Lacklustre mineral laws costing Zambia dearly
By Jeff Kapembwa
Lusaka – Zambia, like other countries endowed with mineral resources, is losing an estimated US$1 trillion in revenue annually due to investors harbouring corrupt deeds.
This is contrary to the resolution made by Southern African Development Community (SADC) recently calling upon all 15 member states, endowed with vast mineral resources to promote equal share of proceeds (beneficiation) with the investors they harbour.
According to Zambia Extractive Industry Transparency Initiative (EITI), the country’s quest to be world leader in copper production is being frustrated by some unscrupulous company owners using Zambia’s laxity in mining laws to exploit the country.
And they are involved in acts of corruption and illegal deals, resulting in the country losing an average US$1 trillion annual in unsecured revenue.
Zambia is presently ranked seventh among the top 10 copper producers globally and is competing with other countries including Chile and China.
But the shortcomings in legislations laws to keep in check those flouting the law are costing the country dearly, the EITI says in its report.
The 51-member EITI findings show that Zambia the situation is compounded by delays to review the Mines And Minerals Act and compel the mining companies that have invested in the country to disclose who are the rightful owners.
This lacklustre in legislations has resulted in some illegal and corrupt deals including transfer pricing of the minerals mined in the country.
The findings suggest that there is need to review legislation or the country may probably lose more in revenue given the latitude extended to mine owners.
An urgent review of the Mines and Minerals Act if expedited EITI said will ensure beneficial owners of such companies are identified and will assist in curbing the vice that is not only rife in Zambia but rampant in many mineral extractive countries.
Siforiano Banda, the head of EITI at a recent stakeholders meeting noted that there is need to review the law and curb the practices that were ‘robbing’ the country of much needed revenue.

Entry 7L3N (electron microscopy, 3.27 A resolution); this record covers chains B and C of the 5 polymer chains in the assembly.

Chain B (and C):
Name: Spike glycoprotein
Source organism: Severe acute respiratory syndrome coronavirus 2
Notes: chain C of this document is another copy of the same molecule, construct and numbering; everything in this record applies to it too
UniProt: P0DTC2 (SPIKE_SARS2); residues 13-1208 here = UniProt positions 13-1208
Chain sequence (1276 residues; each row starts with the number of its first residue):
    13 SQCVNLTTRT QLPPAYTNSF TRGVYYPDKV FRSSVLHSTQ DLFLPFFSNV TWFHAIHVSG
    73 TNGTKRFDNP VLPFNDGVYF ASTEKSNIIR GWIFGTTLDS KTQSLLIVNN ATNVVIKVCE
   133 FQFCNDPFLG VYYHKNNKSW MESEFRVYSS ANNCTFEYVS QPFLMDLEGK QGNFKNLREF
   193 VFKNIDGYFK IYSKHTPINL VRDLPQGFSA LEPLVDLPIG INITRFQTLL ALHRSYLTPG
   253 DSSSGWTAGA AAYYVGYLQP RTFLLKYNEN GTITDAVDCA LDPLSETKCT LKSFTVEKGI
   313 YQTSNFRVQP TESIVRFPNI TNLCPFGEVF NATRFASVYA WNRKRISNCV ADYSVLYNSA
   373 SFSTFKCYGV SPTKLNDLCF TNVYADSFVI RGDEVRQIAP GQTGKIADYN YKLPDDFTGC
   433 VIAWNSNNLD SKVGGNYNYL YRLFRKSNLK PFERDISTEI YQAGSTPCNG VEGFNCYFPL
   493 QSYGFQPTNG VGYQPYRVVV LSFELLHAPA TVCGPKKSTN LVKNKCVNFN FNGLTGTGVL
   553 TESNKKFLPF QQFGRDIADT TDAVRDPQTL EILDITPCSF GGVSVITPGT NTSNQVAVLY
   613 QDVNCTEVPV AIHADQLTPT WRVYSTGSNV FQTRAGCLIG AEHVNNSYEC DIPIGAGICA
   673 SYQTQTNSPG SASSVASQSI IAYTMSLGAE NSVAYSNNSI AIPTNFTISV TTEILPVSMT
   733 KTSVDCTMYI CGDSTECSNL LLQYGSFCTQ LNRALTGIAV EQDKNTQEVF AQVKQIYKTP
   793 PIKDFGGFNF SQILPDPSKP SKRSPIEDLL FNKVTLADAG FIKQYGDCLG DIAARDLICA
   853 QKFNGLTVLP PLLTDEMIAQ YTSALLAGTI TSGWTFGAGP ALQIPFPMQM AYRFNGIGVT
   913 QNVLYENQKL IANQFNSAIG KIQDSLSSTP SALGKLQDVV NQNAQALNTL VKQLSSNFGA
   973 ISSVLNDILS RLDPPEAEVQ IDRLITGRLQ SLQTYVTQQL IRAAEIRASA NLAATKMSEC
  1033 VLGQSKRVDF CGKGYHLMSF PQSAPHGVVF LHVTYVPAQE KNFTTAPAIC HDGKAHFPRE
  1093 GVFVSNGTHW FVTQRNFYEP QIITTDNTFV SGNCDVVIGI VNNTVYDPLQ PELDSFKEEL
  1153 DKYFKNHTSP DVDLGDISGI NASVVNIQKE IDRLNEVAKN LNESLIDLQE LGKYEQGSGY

“The lack of access to beneficial ownership information of key players in the extractive industry by law enforcement and other competent authorities is a significant impediment,” Banda says.
He said this lack of vital information, made it impossible for authorities not knowing or being able to trace some of the dubious activities.
“There is need to empower the relevant authorities and assist them to identify the actual owners of the companies or indeed the persons who are responsible for such activities for onward action,” he said.
Financial institutions that are essential in the fight include banks, which have the information of actual beneficial owners and can assist prevent the misuse of corporate vehicles in the financial system.
Many countries, including Zambia, face various challenges when implementing measures to enable the availability of accurate beneficial information.
These are in addition to legal owner of the corporate vehicle as it is not collected and sufficiently verified at the time the corporate vehicle or crime is committed or at any stage throughout its existence.
“This frustrates the efforts of law enforcement and other competent authorities to follow the money in financial investigations that involve corporate vehicles.” Banda added.
SADC Heads of States at their annual summit held in Victoria Falls in 2014 resolved that member states needed to devise laws that ensure mineral beneficiation to bolster domestic economies.